One of the absolute highlights of the May Design Series was the stand presented by The Cass, which is where I met the very lovely Jude Dennis and encountered her fascinating work with Robin Day polyprop chairs. I was keen to find out more…
￼What’s the most important thing to know about you?
I take my tea with milk no sugar, nice and strong.
What inspires your designs?
As a maker I love learning new skills and at the moment I am particularly fascinated by the techniques, materials and tradition of upholstery… I think I’m simultaneously amused and bemused! I get bored easily so I like to stretch myself with new challenges and seemingly impossible tasks.
Why Robin Day polyprop chairs?
There is something quite comforting in the familiarity of the polyprop chair, I think people connect with them on a subconscious level, although more often than not they go unnoticed, forgotten or discarded.
What is interesting for me is taking something mass produced and uniform, and making each one unique using traditional upholstery techniques in order to alter perceptions of both the chair and the craft.
How do you get from initial inspiration to final product? What’s the process?
Once I have the initial concept I break it down to a basic idea. In the case of the Stackers series it was how do I upholster plastic chairs totally traditionally? To start with it is more of a problem solving exercise. How am I going to attach that? How am I going to stitch this? I work through the construction on the chair itself. All the stitches and processes I apply have a function and are rooted in the upholstery tradition.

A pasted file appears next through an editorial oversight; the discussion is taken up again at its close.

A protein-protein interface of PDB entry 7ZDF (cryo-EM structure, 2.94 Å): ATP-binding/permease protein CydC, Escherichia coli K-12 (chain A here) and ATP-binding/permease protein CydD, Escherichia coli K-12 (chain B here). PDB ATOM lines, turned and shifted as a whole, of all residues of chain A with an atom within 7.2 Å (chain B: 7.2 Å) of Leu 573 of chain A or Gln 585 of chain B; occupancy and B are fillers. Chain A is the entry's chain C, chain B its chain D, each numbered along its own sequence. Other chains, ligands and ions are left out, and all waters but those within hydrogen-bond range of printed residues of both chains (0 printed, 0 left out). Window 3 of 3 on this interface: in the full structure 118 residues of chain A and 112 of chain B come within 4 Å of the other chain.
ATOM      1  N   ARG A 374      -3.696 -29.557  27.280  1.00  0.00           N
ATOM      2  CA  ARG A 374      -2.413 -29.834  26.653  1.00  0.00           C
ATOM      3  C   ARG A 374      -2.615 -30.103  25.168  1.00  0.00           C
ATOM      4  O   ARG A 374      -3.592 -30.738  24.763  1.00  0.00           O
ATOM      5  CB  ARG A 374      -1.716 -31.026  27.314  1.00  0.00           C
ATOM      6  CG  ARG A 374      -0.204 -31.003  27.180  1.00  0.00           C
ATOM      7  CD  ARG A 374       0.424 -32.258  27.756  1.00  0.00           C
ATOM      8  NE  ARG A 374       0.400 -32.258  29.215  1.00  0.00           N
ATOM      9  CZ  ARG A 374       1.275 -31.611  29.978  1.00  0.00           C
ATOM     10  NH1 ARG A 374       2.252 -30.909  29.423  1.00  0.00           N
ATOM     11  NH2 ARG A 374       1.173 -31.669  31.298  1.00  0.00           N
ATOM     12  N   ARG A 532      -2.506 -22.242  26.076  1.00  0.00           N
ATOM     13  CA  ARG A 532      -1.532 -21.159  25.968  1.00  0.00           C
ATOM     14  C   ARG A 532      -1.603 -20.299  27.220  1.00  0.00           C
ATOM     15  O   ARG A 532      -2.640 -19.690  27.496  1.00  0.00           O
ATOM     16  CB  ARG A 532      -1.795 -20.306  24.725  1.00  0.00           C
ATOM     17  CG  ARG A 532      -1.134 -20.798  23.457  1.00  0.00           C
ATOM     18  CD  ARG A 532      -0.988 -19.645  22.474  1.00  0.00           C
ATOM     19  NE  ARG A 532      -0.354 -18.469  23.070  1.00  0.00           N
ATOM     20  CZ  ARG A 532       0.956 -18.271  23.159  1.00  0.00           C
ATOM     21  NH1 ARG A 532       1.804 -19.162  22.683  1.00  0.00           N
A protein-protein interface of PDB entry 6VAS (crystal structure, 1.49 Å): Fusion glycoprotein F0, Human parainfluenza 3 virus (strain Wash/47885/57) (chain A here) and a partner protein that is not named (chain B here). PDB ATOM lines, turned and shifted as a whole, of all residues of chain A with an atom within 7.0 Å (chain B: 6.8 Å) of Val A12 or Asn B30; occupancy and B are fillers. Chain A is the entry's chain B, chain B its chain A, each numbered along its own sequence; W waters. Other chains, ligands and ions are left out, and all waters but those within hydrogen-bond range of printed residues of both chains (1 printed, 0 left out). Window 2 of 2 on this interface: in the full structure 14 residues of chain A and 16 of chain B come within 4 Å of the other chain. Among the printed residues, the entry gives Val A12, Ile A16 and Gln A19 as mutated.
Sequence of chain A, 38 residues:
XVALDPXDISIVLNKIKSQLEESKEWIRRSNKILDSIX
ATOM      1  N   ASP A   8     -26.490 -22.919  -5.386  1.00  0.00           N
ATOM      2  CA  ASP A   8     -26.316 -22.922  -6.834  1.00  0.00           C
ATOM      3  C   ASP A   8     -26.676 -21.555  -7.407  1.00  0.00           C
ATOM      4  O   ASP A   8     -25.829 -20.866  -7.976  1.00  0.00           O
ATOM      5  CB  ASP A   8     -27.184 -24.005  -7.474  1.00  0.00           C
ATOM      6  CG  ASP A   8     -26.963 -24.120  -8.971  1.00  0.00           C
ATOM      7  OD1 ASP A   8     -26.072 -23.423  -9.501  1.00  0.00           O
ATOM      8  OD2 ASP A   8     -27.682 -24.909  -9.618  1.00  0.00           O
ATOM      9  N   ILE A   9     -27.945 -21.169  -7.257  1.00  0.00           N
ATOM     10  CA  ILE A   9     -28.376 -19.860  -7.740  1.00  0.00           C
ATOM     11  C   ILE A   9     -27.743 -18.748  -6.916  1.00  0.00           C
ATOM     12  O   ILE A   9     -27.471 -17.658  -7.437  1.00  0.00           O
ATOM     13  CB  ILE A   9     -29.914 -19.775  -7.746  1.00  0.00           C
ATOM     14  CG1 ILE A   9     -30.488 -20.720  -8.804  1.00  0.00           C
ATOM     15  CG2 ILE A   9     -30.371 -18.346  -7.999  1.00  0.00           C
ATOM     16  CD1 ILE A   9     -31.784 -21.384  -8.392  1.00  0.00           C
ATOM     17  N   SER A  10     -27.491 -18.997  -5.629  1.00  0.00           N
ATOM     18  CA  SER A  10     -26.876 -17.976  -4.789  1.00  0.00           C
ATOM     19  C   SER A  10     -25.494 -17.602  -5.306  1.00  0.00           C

Each chair fuels the ideas that I have for the next, and then the next and so on. I’ll often get to a point where I will leave one alone for a while and work on another whilst I decide where to go. It really is an organic never ending process… the fun for me is not knowing quite what will happen.
Who is your design hero?
There is no one person in particular but I have a lot of respect for James Plumb, their work is so beautifully and subtly executed, timeless. I also recently discovered the work of silversmith David Clarke which is just inspired…. and I guess whoever invented the bicycle should definitely get a mention!
What do you love most about what you do?
Job satisfaction is pretty high at the moment.
Tell me about a really good day and a really bad day in the life of Jude Dennis.
A really good day is when you start the day with an idea, work with it and by the end of the day something unexpected and exciting has come out of it.
A really bad day, or more like a really frustrating day, is having to spend more than an hour on the big computer.
What single piece of advise would you give to an aspiring designer?
If a job’s worth doing, it’s worth doing properly.
What are you most proud of?
That after over 15 years I’m still working, still learning and enjoying it more and more every day.
And finally, what’s your favourite colour?!
I like a colour combo – at the moment I am in my kitchen looking at pink, mustard and grey.
Further reading for the especially geeky:
Having established confessions of a design geek in 2010, Katie Treggiden has gone on to a career in design journalism, writing for titles such as The Guardian, The Telegraph, Elle Decoration, Stylist, Design Milk and Ideal Home. In 2014, she launched Fiera, an independent magazine dedicated to discovering new talent at the world’s design fairs. Her second book, Makers of East London, was published in 2015.
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